A Shelterwood Method for Regenerating Red Oak in the Southern Appalachians
Abstract:A shelterwood method is described that provides stand conditions that enhance the growth of established red oak advance reproduction, thereby improving the chances of maintaining an oak component in the next stand. Stocking of a mature, fully stocked stand is reduced to 60%, 65%, and 70% of initial stand basal area where oak site index is 70, 80, and 90 ft, respectively. The basal area reduction is accomplished from below using herbicides, leaving the main canopy essentially intact. This level and method of treatment prevents yellow-poplar, a primary competitor of red oak, from becoming established and growing prior to the final removal cut, and it eliminates most sprout competition from shade-tolerant subcanopy species after the final removal cut. The final removal cut can be made approximately 10 years after the initial treatment. For. Sci. 36(4):917-929.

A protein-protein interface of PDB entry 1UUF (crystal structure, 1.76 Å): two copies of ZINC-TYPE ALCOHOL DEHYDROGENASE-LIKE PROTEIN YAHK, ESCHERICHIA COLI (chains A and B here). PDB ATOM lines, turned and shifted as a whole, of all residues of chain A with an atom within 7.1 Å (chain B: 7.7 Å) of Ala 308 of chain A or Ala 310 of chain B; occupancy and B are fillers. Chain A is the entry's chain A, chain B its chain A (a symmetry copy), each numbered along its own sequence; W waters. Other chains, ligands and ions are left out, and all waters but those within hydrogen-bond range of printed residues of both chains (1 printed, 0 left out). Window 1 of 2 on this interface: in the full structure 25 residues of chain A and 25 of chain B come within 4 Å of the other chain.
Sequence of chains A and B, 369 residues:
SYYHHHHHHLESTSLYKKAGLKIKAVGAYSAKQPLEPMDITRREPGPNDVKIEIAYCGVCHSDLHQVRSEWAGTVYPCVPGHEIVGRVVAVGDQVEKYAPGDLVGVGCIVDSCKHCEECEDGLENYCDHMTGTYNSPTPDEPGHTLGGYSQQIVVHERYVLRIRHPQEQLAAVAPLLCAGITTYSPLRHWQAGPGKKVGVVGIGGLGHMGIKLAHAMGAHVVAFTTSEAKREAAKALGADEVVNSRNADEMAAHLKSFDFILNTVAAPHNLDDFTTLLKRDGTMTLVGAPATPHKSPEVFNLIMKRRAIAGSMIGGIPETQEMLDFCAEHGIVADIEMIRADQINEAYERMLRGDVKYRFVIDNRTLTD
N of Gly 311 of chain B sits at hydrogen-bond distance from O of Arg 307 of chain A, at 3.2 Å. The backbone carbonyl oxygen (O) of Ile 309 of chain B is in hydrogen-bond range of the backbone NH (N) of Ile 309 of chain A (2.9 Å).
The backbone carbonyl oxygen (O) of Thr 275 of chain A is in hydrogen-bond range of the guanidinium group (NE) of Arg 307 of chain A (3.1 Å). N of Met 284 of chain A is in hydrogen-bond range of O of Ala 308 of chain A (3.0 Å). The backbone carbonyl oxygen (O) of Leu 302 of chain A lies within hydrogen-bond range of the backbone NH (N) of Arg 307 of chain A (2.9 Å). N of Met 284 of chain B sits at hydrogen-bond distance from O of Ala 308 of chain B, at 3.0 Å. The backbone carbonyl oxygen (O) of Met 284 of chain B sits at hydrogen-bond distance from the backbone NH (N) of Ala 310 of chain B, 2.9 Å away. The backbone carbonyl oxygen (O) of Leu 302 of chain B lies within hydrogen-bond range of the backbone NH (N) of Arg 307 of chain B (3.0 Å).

Document Type: Journal Article
Affiliations: Research Forester, USDA Forest Service, Southeastern Forest Experiment Station, Asheville, NC 28806
Publication date: December 1, 1990
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- Forest Science is a peer-reviewed journal publishing fundamental and applied research that explores all aspects of natural and social sciences as they apply to the function and management of the forested ecosystems of the world. Topics include silviculture, forest management, biometrics, economics, entomology & pathology, fire & fuels management, forest ecology, genetics & tree improvement, geospatial technologies, harvesting & utilization, landscape ecology, operations research, forest policy, physiology, recreation, social sciences, soils & hydrology, and wildlife management.
Forest Science is published bimonthly in February, April, June, August, October, and December.
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